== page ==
GPA's training program builds on the ancestral knowledge that Indigenous midwives have passed down for generations
In poor regions, where access to state health services is limited, traditional midwives, or birth attendants (TBAs), often provide initial and essential maternal and child health care. In many of the communities where we work, at least 80% of births take place at home with assistance of TBAs. We support these important practitioners by offering workshops in evidence-based pediatric primary care, prenatal care, birth techniques and management, the recognition of risk factors and danger signs, and the integration of traditional medicine. Our training program, developed from an intercultural, gender-based perspective of care, recognizes and values these essential health workers as true specialists in their communities for caring for women, while also enriching their knowledge and practice with elements of Western Medicine.
We design our curriculum and teaching methods through direct collaboration with workshop participants, and incorporate an intercultural, gender and rights-based perspective of care. Our instructors are doctors, nurses and bilingual professional midwives. Our trainings are dynamic and incorporate interactive, participatory, adult-learning techniques, taking into account the various education, language and cultural backgrounds of participants.
Programs Teaching the Skills to Save Lives
Indigenous midwives in El Roblar, Mexico learn to monitor a fetal heart rate as part of a GPA training series
Chiapas and Yucatán
Over the past eight years, we have been collaborating with W.K. Kellogg Foundation to train, organize, and equip upwards of 800 Tzeltal, Tzotzil and Maya-speaking midwives in the regions of Los Altos de Chiapas, Ocosingo, Sitalá, Yajalón, Chilón, Guaquitepec and Altamirano, as well as the health districts of Mérida, Valladolid and Tizimin, in the state of Yucatan. These are rural areas with extremely isolated health care, where 88% of the population is poor and where a majority of people live in extreme poverty. The project addresses comprehensive prenatal care; community and medical response to obstetric emergencies; and family planning, and violence and gender inequality as they impact maternal health. A community action plan will be in place to refer mothers to health institutions when needed, and we are working with local authorities and health centers to systematize referrals and treatment of common causes of maternal death. Our work is projected to impact approximately 210,000 people.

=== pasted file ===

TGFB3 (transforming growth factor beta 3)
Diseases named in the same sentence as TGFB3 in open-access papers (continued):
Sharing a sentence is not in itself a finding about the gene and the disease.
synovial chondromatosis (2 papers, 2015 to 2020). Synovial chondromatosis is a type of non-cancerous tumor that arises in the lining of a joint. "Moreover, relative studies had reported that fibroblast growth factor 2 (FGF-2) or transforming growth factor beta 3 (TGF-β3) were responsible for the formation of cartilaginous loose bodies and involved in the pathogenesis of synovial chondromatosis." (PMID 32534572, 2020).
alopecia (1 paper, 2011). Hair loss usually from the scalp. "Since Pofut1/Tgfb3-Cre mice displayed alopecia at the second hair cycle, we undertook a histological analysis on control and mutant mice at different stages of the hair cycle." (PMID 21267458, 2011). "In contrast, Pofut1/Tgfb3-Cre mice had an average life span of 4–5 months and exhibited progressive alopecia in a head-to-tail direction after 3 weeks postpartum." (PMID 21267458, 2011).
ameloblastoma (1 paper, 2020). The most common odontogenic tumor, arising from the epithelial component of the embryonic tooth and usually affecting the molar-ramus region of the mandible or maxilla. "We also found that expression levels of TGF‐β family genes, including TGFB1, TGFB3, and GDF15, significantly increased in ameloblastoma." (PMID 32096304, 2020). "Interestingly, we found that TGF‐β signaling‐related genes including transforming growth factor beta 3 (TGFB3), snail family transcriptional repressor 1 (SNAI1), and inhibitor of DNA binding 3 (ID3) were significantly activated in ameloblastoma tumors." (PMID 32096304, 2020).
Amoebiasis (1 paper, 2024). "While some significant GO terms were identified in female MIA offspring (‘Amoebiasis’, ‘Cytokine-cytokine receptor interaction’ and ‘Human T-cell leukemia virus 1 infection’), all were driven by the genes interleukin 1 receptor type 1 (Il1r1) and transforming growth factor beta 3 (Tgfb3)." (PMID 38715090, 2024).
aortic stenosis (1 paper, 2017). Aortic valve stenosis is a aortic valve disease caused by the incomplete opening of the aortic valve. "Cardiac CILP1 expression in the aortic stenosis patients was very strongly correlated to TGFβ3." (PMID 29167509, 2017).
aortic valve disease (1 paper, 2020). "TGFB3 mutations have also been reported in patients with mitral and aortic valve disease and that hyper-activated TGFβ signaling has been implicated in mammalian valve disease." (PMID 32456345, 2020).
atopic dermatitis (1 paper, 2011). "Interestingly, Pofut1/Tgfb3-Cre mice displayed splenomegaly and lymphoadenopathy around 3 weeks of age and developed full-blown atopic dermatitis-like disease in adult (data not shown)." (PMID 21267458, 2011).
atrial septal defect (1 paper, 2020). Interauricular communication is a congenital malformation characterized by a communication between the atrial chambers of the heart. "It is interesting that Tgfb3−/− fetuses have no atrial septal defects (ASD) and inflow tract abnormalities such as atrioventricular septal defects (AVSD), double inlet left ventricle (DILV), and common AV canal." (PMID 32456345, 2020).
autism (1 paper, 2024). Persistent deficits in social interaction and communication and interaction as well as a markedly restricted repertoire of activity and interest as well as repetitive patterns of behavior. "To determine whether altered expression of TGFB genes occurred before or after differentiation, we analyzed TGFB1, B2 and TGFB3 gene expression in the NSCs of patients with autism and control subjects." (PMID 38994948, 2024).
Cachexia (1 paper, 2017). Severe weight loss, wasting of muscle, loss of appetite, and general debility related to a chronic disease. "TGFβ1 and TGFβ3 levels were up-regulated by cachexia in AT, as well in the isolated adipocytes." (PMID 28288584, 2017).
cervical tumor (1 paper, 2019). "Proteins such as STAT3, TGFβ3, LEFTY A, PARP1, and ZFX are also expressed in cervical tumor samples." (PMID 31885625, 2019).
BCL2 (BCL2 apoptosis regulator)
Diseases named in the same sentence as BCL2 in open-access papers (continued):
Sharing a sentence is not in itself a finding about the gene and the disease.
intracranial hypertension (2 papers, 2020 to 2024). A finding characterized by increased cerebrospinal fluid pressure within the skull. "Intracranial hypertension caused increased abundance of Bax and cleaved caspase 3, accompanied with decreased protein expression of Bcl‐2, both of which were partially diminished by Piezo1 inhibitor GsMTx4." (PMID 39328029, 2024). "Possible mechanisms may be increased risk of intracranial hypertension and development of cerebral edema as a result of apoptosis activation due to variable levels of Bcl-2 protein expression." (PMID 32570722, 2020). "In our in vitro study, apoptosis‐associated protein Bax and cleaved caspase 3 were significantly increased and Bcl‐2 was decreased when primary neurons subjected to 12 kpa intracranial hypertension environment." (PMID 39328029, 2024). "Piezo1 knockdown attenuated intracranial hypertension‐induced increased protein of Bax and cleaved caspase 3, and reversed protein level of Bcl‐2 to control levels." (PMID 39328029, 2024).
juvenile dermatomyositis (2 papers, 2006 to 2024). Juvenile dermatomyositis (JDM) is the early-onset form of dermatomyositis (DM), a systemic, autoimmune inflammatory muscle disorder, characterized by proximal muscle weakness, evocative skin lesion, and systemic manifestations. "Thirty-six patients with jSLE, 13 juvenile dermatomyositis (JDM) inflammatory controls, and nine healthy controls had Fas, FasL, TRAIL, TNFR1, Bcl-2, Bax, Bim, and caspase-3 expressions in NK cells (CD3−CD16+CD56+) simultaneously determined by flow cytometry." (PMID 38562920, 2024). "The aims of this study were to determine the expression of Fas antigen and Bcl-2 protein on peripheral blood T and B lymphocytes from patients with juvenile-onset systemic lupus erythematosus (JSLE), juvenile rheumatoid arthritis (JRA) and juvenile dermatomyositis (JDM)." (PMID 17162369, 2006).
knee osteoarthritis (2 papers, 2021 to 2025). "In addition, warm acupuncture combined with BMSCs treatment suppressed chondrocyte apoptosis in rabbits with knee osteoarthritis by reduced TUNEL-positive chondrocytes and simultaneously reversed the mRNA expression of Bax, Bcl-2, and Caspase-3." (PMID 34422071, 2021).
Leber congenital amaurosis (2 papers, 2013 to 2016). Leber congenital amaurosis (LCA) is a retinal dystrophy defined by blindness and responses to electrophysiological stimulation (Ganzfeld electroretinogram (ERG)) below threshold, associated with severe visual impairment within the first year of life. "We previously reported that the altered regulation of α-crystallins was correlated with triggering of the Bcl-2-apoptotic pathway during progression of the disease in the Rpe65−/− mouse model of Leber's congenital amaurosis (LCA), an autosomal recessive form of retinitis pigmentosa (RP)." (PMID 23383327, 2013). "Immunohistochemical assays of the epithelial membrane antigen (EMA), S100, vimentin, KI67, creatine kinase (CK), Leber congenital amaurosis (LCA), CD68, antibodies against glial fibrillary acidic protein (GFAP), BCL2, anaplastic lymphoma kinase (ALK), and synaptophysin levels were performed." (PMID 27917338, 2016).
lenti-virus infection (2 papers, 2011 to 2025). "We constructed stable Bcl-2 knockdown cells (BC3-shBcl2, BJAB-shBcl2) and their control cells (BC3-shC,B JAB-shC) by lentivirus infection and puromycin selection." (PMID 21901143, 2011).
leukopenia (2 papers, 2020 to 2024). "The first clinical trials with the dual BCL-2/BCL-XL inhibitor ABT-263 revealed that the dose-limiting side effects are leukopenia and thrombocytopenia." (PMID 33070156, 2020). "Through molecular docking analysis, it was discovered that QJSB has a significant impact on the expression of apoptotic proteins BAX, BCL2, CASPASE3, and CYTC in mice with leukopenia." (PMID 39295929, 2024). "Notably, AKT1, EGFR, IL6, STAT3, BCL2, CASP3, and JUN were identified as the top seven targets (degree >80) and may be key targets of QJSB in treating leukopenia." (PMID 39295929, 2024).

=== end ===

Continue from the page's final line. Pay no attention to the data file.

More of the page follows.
Las Margaritas, Chiapas
85% of the population in the municipality of Las Margaritas speaks Tojolabal, with the remaining population speaking either Tzotzil (6.3%) or Kanjobal (4.%). It is one of the municipalities with the lowest Human Development Index rankings and is classified as "highly marginalized" by the National Population Council (CONAPO). Out of the 111,487 inhabitants, 75.339 live in extreme poverty. Health services are inadequate especially for the many isolated communities in the municipality. Teenage marriage and pregnancy is common. GPA held a series of five trainings for a group of 29 traditional midwives from the Nichim Dios organization, divided into advanced and new TBA groups in order to advance their skill levels in prenatal care, attending deliveries and recognizing obstetric emergencies. Many of the midwives have built links with the Hospital de Salud in Las Margaritas, and represent 14 communities, reaching an estimated 15,000 people.
More than 70 midwives from the Los Altos region of Chiapas received a year-long series of trainings on lifesaving skills
In collaboration with the local organization FOCA, 20 midwives from the Luz de Salvación midwifery organization in Sitalá, which GPA has been working with and who represent 16 communities and approximately 4,900 people, received follow up training on responding to obsteric emergencies. Additionally, with Pace International, 33 traditional midwives representing Sitalá, and San Cristóbal de las Casas, were trained in CLSO (Community Life Support for Obstetrics).
Indigenous midwives in Chiapas, Mexico practice neonatal resuscitation techniques
San Cristóbal de las Casas, Chiapas
GPA partnered with Save the Children to offer a series of four workshops to 28 midwives and Community Health Promoters representing four neighborhoods in San Cristóbal de las Casas to recognize and respond to emergency situations during pregnancy, birth and in the post-partum period. Ten of the participants also participated in a course on breastfeeding.
Midwives and health promoters from areas near San Cristobal de las Casas, Mexico discuss high risk factors during pregnancy